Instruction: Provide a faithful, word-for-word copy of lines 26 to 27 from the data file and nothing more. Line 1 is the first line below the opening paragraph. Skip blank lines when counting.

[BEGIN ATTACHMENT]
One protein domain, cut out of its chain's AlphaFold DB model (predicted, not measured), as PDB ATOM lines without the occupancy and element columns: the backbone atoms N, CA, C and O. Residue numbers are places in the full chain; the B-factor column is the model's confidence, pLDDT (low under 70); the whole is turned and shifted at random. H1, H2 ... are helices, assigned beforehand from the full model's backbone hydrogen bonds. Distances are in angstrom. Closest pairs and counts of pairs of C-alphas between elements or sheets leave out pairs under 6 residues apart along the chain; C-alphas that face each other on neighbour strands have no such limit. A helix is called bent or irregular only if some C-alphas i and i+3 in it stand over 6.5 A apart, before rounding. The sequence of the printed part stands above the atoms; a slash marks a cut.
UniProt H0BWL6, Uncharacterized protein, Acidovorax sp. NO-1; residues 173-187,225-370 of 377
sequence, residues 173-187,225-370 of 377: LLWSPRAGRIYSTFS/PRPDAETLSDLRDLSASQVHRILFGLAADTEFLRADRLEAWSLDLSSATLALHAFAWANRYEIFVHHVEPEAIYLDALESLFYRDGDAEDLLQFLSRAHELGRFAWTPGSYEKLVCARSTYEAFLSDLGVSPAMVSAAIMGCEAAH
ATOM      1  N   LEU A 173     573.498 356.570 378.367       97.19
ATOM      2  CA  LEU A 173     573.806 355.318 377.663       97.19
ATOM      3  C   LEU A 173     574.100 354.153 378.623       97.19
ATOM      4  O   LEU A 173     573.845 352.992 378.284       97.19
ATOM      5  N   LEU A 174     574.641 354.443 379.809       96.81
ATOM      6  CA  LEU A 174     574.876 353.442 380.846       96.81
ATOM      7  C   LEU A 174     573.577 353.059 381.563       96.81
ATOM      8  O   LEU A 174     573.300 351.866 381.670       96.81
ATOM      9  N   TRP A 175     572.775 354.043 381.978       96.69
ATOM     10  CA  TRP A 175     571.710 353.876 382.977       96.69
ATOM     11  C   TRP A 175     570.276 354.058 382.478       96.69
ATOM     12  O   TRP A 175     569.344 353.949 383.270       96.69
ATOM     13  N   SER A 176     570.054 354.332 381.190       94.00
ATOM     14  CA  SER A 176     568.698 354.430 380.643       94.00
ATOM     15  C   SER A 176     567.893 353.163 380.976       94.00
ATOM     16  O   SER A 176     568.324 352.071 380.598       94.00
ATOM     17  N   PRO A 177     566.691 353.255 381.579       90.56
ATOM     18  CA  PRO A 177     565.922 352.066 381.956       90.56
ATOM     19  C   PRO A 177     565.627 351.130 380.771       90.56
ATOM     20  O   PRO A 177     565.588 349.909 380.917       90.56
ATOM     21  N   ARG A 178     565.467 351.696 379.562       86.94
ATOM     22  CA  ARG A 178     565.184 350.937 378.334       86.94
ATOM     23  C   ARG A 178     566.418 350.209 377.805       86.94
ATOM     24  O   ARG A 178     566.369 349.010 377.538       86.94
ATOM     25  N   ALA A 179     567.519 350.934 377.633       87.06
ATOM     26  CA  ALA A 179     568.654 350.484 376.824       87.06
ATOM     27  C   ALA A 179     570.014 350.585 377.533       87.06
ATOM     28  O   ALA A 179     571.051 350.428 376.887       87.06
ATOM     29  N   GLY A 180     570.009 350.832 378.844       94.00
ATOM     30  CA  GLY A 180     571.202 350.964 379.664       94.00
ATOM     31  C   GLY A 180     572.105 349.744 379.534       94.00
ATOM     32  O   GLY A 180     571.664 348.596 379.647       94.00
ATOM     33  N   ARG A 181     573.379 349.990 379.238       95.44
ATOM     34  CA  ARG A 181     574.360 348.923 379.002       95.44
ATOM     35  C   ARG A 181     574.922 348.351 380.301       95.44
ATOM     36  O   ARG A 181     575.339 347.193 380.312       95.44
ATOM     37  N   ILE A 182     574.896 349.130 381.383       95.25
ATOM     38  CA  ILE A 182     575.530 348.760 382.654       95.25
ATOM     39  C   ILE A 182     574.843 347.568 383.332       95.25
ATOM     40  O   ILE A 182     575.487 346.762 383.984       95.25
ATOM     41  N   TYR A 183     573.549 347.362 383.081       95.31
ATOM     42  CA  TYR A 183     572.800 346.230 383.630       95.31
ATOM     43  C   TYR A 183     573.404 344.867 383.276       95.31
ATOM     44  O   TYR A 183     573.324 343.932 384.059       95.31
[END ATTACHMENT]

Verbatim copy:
ATOM     24  O   ARG A 178     566.369 349.010 377.538       86.94
ATOM     25  N   ALA A 179     567.519 350.934 377.633       87.06